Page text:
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“We’ve put a freeze on pay raises, so why do we need to keep doing performance reviews?”

The recession has led many employers to ask themselves that question. But dropping reviews can be a morale buster and liability magnet.

Morale issues: “Human beings have a fundamental need to know how they’re doing; it’s simply part of who we are,” says Jack Wiley, director of the Kenexa Research Institute, an HR consulting firm.

A new Kenexa study says employees who receive regular appraisals are more engaged and more likely to stay with their employer longer—even if the review isn’t pegged to a pay raise.

The study also found that 60% of workers in major global economies received a performance appraisal in the past 12 months. The number is higher in the United States (70%) and lowest in Spain (only 39%).

Legal issues: Employers that skip reviews set themselves up for legal trouble. Reason: Terminated employees who sue will have a much easier time winning in court if employers can’t produce evaluations that back up their stated termination reasons. Without written and pre-disciplinary evidence, terminations look more suspicious.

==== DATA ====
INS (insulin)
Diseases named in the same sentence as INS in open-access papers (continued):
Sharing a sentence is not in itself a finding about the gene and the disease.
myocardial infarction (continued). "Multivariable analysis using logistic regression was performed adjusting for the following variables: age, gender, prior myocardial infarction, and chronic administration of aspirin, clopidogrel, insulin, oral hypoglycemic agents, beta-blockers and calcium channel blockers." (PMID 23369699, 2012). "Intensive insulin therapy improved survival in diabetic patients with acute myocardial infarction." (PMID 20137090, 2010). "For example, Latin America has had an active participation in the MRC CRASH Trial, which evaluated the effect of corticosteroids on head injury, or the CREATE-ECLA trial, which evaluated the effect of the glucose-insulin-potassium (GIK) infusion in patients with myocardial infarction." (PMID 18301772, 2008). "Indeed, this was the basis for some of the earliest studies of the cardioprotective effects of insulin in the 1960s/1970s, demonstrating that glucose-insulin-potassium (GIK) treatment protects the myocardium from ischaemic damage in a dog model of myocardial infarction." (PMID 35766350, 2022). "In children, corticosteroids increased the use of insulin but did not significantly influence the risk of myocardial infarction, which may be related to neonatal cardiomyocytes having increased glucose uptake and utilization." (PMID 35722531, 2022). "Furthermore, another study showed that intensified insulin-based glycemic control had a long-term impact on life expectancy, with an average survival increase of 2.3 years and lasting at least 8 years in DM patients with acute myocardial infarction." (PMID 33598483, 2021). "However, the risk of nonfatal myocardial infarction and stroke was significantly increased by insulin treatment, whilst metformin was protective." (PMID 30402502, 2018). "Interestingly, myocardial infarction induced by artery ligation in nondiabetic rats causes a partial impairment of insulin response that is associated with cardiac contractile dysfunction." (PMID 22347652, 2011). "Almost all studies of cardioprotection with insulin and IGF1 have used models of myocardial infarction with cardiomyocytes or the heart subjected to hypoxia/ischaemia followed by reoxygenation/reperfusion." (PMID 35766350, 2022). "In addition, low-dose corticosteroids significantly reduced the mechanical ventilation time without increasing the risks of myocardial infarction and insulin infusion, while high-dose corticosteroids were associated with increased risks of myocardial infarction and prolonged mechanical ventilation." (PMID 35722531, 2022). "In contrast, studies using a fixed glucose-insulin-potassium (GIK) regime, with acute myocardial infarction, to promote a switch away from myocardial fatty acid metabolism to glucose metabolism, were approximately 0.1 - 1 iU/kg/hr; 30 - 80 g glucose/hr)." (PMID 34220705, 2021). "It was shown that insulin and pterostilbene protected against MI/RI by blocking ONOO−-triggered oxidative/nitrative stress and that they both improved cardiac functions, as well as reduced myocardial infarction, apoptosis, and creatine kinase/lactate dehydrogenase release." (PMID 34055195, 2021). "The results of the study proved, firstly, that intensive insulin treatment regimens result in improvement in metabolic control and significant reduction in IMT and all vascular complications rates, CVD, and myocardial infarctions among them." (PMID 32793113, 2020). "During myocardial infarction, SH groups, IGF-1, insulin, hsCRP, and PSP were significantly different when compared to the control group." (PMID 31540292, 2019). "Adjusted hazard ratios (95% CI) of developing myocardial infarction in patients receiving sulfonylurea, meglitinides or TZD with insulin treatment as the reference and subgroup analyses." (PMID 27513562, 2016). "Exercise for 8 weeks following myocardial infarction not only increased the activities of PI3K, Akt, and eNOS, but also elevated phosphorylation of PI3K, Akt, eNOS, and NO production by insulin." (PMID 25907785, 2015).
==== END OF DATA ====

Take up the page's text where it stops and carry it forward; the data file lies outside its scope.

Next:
Consider this recent case: A 52-year-old minor league umpire sued for age discrimination after being fired. He claimed his boss had said, “We’re going to give the younger guys a chance.”

The league argued the umpire was dismissed because his performance had deteriorated. The problem: The league never did evaluations, so it couldn’t prove any drop in work quality.

The lack of reviews, the judge concluded, was enough evidence that the league’s termination reasons might have been manufactured to cover up a case of age discrimination. A jury will now decide. (Davis v. Atlantic League of Professional Baseball Clubs, DC NJ, 2009)

Bottom line: Continue to give employees real-time feedback and regularly scheduled performance reviews, even if pay raises are on hold.

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